Medium-term goals: Any money sitting around for more than a year is vulnerable to inflation, so consider saving for your Master’s and other mid-term goals in a brokerage account, where your investment has potential to grow a little. If you have several medium-term goals, I find it’s helpful to set up a separate account for each one. You might open a separate money market account to save for the vacation, and another for the home extension. Be careful to strike a balance between protecting your hard-earned savings and achieving modest, inflation-busting growth. You may want to balance your mid-term portfolio between government bonds and high-yield CDs, but for goals five or more years in the future, you may decide to invest some of those assets in stocks, through a mutual fund; the closer you get to your target date, gradually reallocate funds from stocks to low-risk investments.
Long-term goals: For goals 10+ years in the future, you have more time to weather the ups and downs of the stock market—which offers the best potential for growth. That’s why target-date funds, with retirement dates 30 years in the future, are often heavily invested in equities; as retirement day approaches, consider reallocating your investments in favor of bonds. Just remember that unless you plan to withdraw everything the day you stop working (not a great plan!) your retirement date is not an endpoint. The journey doesn’t end there.
Make the necessary sacrifices
Once you’ve fixed your various timelines, and can measure your progress in terms of dollars saved, think about some of the potential roadblocks. Some will be behavioral; sacrificing $200 per month to go towards your emergency fund may require some lifestyle changes, such as reducing the number of times you eat out. Everybody is different when it comes to money. If you’re the kind of person who, whenever there’s money in your checking account, finds the need to immediately splurge, it might be a good idea to set up your savings account with auto payments, one for each of your savings goals. Try to schedule them to happen the day you get paid, so you won’t feel the loss.
Reward yourself for small wins
Find ways to reward yourself when you reach specific milestones, or small wins. For instance: If one of your goals is to create an emergency fund containing $10,000, you may decide to treat yourself to a massage after you reach the $2,000 mark and every $2,000 thereafter. Incentives help us stay the course when morale is low, so scheduling treats must be taken just as seriously as scheduling auto payments.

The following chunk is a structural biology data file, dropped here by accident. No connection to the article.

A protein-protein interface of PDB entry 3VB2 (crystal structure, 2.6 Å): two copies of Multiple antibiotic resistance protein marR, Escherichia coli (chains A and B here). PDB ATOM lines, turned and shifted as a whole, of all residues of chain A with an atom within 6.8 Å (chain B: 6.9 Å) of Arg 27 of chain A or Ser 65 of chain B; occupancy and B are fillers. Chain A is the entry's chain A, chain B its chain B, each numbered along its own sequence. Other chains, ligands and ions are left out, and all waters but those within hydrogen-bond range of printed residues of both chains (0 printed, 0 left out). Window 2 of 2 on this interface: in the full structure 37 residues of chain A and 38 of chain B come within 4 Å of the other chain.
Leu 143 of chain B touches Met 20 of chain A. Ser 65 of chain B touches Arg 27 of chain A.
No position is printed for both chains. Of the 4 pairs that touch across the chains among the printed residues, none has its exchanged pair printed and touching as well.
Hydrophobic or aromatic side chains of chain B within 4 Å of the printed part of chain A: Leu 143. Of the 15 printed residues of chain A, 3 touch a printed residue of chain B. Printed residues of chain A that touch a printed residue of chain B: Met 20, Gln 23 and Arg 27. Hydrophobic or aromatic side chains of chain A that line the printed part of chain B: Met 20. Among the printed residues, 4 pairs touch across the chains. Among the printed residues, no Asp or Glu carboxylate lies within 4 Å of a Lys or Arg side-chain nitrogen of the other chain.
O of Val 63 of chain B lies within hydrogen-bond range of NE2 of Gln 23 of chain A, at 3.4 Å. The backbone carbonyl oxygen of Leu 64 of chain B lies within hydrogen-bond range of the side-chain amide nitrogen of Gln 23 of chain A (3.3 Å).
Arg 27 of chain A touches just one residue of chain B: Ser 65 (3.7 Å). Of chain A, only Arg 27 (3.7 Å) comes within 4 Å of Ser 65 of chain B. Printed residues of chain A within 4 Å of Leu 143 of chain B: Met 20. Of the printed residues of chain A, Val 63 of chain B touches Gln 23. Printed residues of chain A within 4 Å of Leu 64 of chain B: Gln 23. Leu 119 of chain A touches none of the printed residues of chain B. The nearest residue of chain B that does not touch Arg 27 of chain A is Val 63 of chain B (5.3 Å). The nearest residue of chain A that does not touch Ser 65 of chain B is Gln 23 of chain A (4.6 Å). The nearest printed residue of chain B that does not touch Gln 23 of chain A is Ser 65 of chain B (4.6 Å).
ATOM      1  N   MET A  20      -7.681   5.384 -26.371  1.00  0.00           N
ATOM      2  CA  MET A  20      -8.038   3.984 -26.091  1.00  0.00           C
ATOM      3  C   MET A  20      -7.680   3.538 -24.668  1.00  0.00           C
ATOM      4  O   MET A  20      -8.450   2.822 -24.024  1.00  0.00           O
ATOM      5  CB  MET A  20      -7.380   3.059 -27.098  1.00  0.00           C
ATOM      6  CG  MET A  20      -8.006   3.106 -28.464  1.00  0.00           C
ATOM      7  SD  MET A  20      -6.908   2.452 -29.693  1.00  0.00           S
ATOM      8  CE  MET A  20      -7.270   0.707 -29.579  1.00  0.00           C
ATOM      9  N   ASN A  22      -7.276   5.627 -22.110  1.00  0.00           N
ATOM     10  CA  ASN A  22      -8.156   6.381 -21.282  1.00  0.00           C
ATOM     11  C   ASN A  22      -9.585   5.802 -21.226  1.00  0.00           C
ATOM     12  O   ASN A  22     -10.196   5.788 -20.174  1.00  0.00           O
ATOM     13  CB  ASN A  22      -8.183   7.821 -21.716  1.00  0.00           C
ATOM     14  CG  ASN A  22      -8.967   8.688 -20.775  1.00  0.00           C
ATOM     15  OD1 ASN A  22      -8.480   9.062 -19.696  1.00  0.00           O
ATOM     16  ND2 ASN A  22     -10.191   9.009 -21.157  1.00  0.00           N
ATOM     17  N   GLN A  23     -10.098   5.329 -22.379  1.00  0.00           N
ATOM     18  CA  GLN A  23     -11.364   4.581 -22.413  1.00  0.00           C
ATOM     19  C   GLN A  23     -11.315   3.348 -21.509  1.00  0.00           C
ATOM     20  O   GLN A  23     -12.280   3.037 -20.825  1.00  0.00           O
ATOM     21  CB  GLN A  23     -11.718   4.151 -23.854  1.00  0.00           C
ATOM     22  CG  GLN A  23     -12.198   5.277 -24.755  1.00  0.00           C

And don’t punish yourself for delaying certain goals or changing them—our circumstances and priorities naturally change over time; the key thing is being flexible enough to reset your goals to adapt to evolving needs, wants and wishes. If the financial sacrifices prove too much of a challenge, it means your goals are unrealistic and you’ll need to modify them accordingly.
Risk aversion carries risks all its own
The closer you get to your mid- and long-term goals, the shorter the timeframe, meaning your investing approach will have to evolve over time for each goal.
However, some people make the mistake of making their long-term goals portfolio too conservative as their target date approaches. I see retirees making this error all the time—forgetting how important it is to keep pursuing some growth into retirement, just to keep pace with inflation. (In recent years, the cost of food, healthcare and heating have risen 6% per year).
Women are sometimes more conservative than men. Left unchecked, their fear can make them so terrified of losses, their portfolios end up being too conservative, and they shortchange themselves in retirement.
Though I’m not a doctor, I’m good at diagnosing WCSD (Worst Case Scenario Disorder);sufferers are anxious to know everything they can about a given investment before investing a dollar; they provide a laundry list of what ifs and worst-case imaginings. But being too risk averse comes with its own set of risks.
When you set yourself an impressive target, like a $1 million nest egg, don’t forget that after 30 years of inflation, that goal will seem a lot less impressive.
As we move towards our goals we grow as people. But in order to remain worthwhile, our goals need to keep growing, too.